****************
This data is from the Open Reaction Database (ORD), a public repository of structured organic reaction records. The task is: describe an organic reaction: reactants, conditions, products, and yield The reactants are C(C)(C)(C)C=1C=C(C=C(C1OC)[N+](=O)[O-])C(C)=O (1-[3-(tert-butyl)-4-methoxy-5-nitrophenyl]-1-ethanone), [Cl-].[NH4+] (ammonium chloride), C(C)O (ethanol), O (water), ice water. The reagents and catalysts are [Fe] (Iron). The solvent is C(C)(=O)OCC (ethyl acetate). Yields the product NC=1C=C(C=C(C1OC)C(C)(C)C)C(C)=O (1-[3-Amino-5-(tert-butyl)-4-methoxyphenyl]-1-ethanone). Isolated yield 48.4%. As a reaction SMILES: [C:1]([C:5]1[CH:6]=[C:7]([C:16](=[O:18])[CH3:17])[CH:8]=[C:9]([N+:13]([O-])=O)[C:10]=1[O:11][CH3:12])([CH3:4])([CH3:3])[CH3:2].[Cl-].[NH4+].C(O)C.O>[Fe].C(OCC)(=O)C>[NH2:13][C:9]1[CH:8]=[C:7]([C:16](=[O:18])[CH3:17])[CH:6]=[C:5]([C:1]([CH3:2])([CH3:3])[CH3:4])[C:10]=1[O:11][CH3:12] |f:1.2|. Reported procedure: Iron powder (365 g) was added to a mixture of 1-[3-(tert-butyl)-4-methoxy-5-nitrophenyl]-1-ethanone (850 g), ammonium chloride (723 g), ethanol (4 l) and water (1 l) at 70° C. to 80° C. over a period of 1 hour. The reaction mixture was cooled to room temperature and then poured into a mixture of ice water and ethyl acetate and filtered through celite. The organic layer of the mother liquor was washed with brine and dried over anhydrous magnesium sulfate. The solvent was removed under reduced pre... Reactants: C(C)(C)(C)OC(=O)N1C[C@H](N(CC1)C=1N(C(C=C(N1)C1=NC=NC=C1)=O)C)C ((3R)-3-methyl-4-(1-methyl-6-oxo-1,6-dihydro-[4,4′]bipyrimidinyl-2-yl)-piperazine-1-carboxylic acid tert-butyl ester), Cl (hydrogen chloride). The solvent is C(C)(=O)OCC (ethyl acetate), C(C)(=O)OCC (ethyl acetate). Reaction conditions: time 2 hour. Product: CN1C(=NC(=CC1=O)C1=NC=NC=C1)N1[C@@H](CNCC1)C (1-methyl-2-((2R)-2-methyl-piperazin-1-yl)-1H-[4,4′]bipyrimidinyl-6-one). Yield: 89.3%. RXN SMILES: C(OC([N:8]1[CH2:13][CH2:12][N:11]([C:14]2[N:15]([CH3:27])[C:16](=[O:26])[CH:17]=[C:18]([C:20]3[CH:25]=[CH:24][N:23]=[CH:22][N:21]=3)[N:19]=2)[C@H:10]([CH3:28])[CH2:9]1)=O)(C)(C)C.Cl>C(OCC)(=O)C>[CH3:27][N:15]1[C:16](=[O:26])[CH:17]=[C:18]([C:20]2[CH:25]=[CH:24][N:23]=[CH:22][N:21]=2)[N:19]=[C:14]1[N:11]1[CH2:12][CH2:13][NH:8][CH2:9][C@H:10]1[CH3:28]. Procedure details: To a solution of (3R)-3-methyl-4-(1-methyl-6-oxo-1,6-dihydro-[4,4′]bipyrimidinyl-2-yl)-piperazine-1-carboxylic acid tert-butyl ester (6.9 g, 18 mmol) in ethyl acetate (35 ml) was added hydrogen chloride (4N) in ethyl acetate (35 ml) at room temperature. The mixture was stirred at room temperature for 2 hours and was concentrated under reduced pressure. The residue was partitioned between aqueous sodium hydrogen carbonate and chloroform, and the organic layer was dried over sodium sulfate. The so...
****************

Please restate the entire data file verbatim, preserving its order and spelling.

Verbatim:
This data is from the Open Reaction Database (ORD), a public repository of structured organic reaction records. The task is: describe an organic reaction: reactants, conditions, products, and yield The reactants are C(C)(C)(C)C=1C=C(C=C(C1OC)[N+](=O)[O-])C(C)=O (1-[3-(tert-butyl)-4-methoxy-5-nitrophenyl]-1-ethanone), [Cl-].[NH4+] (ammonium chloride), C(C)O (ethanol), O (water), ice water. The reagents and catalysts are [Fe] (Iron). The solvent is C(C)(=O)OCC (ethyl acetate). Yields the product NC=1C=C(C=C(C1OC)C(C)(C)C)C(C)=O (1-[3-Amino-5-(tert-butyl)-4-methoxyphenyl]-1-ethanone). Isolated yield 48.4%. As a reaction SMILES: [C:1]([C:5]1[CH:6]=[C:7]([C:16](=[O:18])[CH3:17])[CH:8]=[C:9]([N+:13]([O-])=O)[C:10]=1[O:11][CH3:12])([CH3:4])([CH3:3])[CH3:2].[Cl-].[NH4+].C(O)C.O>[Fe].C(OCC)(=O)C>[NH2:13][C:9]1[CH:8]=[C:7]([C:16](=[O:18])[CH3:17])[CH:6]=[C:5]([C:1]([CH3:2])([CH3:3])[CH3:4])[C:10]=1[O:11][CH3:12] |f:1.2|. Reported procedure: Iron powder (365 g) was added to a mixture of 1-[3-(tert-butyl)-4-methoxy-5-nitrophenyl]-1-ethanone (850 g), ammonium chloride (723 g), ethanol (4 l) and water (1 l) at 70° C. to 80° C. over a period of 1 hour. The reaction mixture was cooled to room temperature and then poured into a mixture of ice water and ethyl acetate and filtered through celite. The organic layer of the mother liquor was washed with brine and dried over anhydrous magnesium sulfate. The solvent was removed under reduced pre... Reactants: C(C)(C)(C)OC(=O)N1C[C@H](N(CC1)C=1N(C(C=C(N1)C1=NC=NC=C1)=O)C)C ((3R)-3-methyl-4-(1-methyl-6-oxo-1,6-dihydro-[4,4′]bipyrimidinyl-2-yl)-piperazine-1-carboxylic acid tert-butyl ester), Cl (hydrogen chloride). The solvent is C(C)(=O)OCC (ethyl acetate), C(C)(=O)OCC (ethyl acetate). Reaction conditions: time 2 hour. Product: CN1C(=NC(=CC1=O)C1=NC=NC=C1)N1[C@@H](CNCC1)C (1-methyl-2-((2R)-2-methyl-piperazin-1-yl)-1H-[4,4′]bipyrimidinyl-6-one). Yield: 89.3%. RXN SMILES: C(OC([N:8]1[CH2:13][CH2:12][N:11]([C:14]2[N:15]([CH3:27])[C:16](=[O:26])[CH:17]=[C:18]([C:20]3[CH:25]=[CH:24][N:23]=[CH:22][N:21]=3)[N:19]=2)[C@H:10]([CH3:28])[CH2:9]1)=O)(C)(C)C.Cl>C(OCC)(=O)C>[CH3:27][N:15]1[C:16](=[O:26])[CH:17]=[C:18]([C:20]2[CH:25]=[CH:24][N:23]=[CH:22][N:21]=2)[N:19]=[C:14]1[N:11]1[CH2:12][CH2:13][NH:8][CH2:9][C@H:10]1[CH3:28]. Procedure details: To a solution of (3R)-3-methyl-4-(1-methyl-6-oxo-1,6-dihydro-[4,4′]bipyrimidinyl-2-yl)-piperazine-1-carboxylic acid tert-butyl ester (6.9 g, 18 mmol) in ethyl acetate (35 ml) was added hydrogen chloride (4N) in ethyl acetate (35 ml) at room temperature. The mixture was stirred at room temperature for 2 hours and was concentrated under reduced pressure. The residue was partitioned between aqueous sodium hydrogen carbonate and chloroform, and the organic layer was dried over sodium sulfate. The so...